COVID-19 has increased instability and insecurity for communities across King County and exacerbated inequities in health, housing and economic stability. The rates of confirmed cases are highest among Hispanic/Latinx, Native Hawaiian/Pacific Islander, and Black residents. Public Health – Seattle and King County data and reporting has captured details of structural root causes for the disproportionate burden of COVID-19 on communities of color. This data has been extremely valuable, yet it only tells part of the story. The work of grantees will add to this body of information, while being held and driven by the communities themselves.
Communities of Opportunity (COO) announces $497,000 in grants to community groups who will uplift the stories of the pandemic’s intersecting impacts on communities significantly affected by COVID-19 and identify ways to influence changes to policies. These groups will provide meaningful information based on the lived experiences of King County communities most harmed by systems of oppression and racism. Grantees will collect and analyze this data and develop communications materials that share these stories with broader audiences and connect experiences of community resilience to paths for structural change. These stories will illustrate how different policies and systems can work to dismantle the structural barriers and systemic harms that lead to inequities in health and well-being.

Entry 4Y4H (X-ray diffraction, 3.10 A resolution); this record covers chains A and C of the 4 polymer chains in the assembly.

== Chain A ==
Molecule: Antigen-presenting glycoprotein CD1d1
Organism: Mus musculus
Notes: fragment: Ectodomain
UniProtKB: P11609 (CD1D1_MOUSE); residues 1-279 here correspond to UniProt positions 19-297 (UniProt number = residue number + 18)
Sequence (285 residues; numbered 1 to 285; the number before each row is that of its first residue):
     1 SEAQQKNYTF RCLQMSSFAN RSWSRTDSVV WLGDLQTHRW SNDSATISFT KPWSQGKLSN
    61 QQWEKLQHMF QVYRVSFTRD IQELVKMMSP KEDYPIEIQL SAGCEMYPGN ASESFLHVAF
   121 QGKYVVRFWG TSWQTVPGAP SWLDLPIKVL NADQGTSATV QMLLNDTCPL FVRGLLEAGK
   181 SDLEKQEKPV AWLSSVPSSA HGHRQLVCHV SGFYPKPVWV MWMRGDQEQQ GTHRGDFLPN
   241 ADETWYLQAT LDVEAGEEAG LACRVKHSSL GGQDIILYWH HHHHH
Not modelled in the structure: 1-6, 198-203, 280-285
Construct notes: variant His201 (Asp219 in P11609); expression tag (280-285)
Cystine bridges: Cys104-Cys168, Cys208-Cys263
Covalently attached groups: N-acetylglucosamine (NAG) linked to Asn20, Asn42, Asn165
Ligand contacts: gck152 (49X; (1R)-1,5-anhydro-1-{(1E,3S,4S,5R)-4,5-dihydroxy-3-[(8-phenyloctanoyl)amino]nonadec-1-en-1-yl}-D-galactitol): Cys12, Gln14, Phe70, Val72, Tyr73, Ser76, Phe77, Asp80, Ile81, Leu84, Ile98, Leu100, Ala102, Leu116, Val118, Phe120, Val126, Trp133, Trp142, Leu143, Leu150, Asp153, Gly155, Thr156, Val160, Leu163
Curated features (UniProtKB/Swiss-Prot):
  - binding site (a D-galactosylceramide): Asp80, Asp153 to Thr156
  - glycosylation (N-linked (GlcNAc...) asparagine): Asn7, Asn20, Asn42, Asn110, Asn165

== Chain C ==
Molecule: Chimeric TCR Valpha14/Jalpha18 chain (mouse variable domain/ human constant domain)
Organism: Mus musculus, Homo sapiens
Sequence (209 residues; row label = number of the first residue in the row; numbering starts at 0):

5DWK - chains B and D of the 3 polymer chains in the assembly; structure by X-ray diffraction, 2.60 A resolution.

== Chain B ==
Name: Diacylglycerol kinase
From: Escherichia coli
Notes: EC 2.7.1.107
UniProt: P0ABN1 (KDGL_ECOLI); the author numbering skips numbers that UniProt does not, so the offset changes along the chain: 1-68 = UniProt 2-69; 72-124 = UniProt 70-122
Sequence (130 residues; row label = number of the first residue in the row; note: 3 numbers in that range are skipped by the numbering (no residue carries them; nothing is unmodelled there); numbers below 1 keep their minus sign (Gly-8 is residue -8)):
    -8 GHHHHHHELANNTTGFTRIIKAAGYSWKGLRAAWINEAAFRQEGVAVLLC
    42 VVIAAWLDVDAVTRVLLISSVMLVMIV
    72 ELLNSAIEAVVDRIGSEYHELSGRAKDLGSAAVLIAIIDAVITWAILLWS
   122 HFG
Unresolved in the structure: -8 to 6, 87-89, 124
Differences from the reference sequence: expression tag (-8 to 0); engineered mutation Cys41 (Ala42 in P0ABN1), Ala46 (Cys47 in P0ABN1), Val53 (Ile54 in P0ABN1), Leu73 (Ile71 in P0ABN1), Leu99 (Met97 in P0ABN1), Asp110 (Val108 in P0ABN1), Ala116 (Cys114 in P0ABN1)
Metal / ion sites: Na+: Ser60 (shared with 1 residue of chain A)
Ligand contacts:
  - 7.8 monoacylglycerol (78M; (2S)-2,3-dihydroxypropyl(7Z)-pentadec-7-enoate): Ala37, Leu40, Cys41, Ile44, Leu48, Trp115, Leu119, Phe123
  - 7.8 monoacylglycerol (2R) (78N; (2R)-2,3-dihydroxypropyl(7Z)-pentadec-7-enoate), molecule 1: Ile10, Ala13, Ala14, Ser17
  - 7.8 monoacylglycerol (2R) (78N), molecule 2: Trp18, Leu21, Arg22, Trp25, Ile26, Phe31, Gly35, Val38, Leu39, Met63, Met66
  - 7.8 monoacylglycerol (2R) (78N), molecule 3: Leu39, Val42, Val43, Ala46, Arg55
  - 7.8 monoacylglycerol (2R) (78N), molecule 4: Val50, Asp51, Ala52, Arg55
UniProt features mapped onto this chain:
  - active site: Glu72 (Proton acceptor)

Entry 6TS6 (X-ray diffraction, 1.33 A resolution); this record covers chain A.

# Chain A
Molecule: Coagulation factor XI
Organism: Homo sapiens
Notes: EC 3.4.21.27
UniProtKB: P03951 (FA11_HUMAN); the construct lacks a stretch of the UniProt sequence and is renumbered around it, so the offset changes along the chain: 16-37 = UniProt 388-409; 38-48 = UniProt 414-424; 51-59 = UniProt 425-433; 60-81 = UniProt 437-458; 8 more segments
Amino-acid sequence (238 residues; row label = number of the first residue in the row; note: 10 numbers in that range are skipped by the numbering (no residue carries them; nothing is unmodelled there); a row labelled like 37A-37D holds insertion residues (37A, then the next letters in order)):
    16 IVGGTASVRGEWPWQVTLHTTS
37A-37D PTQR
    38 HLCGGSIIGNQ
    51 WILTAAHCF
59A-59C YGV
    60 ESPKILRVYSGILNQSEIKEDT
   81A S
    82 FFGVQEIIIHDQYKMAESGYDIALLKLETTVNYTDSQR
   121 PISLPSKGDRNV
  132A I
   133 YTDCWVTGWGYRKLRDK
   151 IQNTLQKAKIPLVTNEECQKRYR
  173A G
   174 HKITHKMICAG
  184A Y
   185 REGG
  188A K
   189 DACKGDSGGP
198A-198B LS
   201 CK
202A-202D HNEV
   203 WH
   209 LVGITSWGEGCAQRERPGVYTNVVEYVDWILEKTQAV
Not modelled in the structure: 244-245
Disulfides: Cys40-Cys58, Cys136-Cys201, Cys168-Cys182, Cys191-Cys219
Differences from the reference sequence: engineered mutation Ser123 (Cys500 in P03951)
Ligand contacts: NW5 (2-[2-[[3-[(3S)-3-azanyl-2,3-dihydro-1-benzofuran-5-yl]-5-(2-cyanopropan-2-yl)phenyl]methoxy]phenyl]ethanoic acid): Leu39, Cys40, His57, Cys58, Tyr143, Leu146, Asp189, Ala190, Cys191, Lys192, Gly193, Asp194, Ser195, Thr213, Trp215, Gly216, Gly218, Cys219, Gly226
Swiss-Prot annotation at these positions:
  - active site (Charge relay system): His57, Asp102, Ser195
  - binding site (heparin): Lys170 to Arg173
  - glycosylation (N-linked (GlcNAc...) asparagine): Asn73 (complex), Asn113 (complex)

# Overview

Centro Cultural Mexicano is honored to work with COO to amplify the voices of our Latino community. Our Latino youth, in particular, have been greatly impacted by the COVID-19 pandemic. Sharing the stories of our youth allows us to highlight their current and future needs so that we may address those needs through policy, and in our systems and institutions, in an equitable way. We must ensure that our youth have the opportunity to thrive–now, and in the future.Angie Hinojos, Executive Director, Centro Cultural Mexicano